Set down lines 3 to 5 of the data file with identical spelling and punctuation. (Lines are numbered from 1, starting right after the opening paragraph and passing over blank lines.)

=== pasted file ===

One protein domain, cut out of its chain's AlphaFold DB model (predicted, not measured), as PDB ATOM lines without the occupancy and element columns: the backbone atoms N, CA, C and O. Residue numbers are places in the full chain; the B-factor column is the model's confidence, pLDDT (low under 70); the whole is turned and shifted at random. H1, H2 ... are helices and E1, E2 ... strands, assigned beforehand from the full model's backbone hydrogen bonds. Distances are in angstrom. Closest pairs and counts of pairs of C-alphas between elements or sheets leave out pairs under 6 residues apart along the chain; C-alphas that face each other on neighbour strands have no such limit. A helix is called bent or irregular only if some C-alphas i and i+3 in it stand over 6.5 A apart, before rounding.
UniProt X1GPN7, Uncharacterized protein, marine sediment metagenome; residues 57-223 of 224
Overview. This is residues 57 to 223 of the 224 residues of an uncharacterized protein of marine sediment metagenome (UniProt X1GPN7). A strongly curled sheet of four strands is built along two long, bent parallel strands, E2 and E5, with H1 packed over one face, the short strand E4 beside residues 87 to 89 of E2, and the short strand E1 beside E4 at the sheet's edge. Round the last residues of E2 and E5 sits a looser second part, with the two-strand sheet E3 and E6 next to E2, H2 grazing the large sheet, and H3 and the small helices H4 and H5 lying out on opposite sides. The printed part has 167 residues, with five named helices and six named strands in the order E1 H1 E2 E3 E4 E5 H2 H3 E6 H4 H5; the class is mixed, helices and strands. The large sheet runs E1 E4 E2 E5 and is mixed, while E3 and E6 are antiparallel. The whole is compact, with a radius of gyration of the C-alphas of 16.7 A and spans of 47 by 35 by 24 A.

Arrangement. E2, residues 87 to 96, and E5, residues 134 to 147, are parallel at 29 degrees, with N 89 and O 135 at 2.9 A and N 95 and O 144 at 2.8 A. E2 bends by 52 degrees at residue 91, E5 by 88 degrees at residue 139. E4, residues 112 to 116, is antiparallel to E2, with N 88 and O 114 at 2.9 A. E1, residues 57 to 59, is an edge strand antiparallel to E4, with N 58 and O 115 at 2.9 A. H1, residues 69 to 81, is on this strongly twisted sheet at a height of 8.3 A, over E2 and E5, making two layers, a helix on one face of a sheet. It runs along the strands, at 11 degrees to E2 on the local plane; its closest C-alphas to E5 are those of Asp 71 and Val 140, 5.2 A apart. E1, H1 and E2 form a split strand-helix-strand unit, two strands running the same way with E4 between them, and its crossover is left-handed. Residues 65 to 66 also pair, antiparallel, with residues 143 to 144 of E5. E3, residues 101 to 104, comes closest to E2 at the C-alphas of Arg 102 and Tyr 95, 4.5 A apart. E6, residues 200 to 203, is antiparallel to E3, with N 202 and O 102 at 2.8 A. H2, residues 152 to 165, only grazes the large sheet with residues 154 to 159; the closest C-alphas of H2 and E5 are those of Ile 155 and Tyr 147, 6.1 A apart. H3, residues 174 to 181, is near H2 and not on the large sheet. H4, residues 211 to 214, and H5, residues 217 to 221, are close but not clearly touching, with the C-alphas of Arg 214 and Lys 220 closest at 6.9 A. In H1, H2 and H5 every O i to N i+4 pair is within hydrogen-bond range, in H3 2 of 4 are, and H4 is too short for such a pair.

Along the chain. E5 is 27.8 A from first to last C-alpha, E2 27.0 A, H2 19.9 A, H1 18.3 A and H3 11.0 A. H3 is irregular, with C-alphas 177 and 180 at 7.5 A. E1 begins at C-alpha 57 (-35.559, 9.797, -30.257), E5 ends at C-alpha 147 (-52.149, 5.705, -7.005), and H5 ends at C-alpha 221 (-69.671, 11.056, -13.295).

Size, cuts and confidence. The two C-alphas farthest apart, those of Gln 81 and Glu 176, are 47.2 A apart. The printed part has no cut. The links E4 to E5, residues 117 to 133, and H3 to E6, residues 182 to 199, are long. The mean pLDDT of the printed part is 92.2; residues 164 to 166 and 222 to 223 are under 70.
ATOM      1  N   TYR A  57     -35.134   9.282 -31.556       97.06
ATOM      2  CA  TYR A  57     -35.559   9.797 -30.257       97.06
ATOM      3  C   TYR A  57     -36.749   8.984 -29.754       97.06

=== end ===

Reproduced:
Arrangement. E2, residues 87 to 96, and E5, residues 134 to 147, are parallel at 29 degrees, with N 89 and O 135 at 2.9 A and N 95 and O 144 at 2.8 A. E2 bends by 52 degrees at residue 91, E5 by 88 degrees at residue 139. E4, residues 112 to 116, is antiparallel to E2, with N 88 and O 114 at 2.9 A. E1, residues 57 to 59, is an edge strand antiparallel to E4, with N 58 and O 115 at 2.9 A. H1, residues 69 to 81, is on this strongly twisted sheet at a height of 8.3 A, over E2 and E5, making two layers, a helix on one face of a sheet. It runs along the strands, at 11 degrees to E2 on the local plane; its closest C-alphas to E5 are those of Asp 71 and Val 140, 5.2 A apart. E1, H1 and E2 form a split strand-helix-strand unit, two strands running the same way with E4 between them, and its crossover is left-handed. Residues 65 to 66 also pair, antiparallel, with residues 143 to 144 of E5. E3, residues 101 to 104, comes closest to E2 at the C-alphas of Arg 102 and Tyr 95, 4.5 A apart. E6, residues 200 to 203, is antiparallel to E3, with N 202 and O 102 at 2.8 A. H2, residues 152 to 165, only grazes the large sheet with residues 154 to 159; the closest C-alphas of H2 and E5 are those of Ile 155 and Tyr 147, 6.1 A apart. H3, residues 174 to 181, is near H2 and not on the large sheet. H4, residues 211 to 214, and H5, residues 217 to 221, are close but not clearly touching, with the C-alphas of Arg 214 and Lys 220 closest at 6.9 A. In H1, H2 and H5 every O i to N i+4 pair is within hydrogen-bond range, in H3 2 of 4 are, and H4 is too short for such a pair.

Along the chain. E5 is 27.8 A from first to last C-alpha, E2 27.0 A, H2 19.9 A, H1 18.3 A and H3 11.0 A. H3 is irregular, with C-alphas 177 and 180 at 7.5 A. E1 begins at C-alpha 57 (-35.559, 9.797, -30.257), E5 ends at C-alpha 147 (-52.149, 5.705, -7.005), and H5 ends at C-alpha 221 (-69.671, 11.056, -13.295).

Size, cuts and confidence. The two C-alphas farthest apart, those of Gln 81 and Glu 176, are 47.2 A apart. The printed part has no cut. The links E4 to E5, residues 117 to 133, and H3 to E6, residues 182 to 199, are long. The mean pLDDT of the printed part is 92.2; residues 164 to 166 and 222 to 223 are under 70.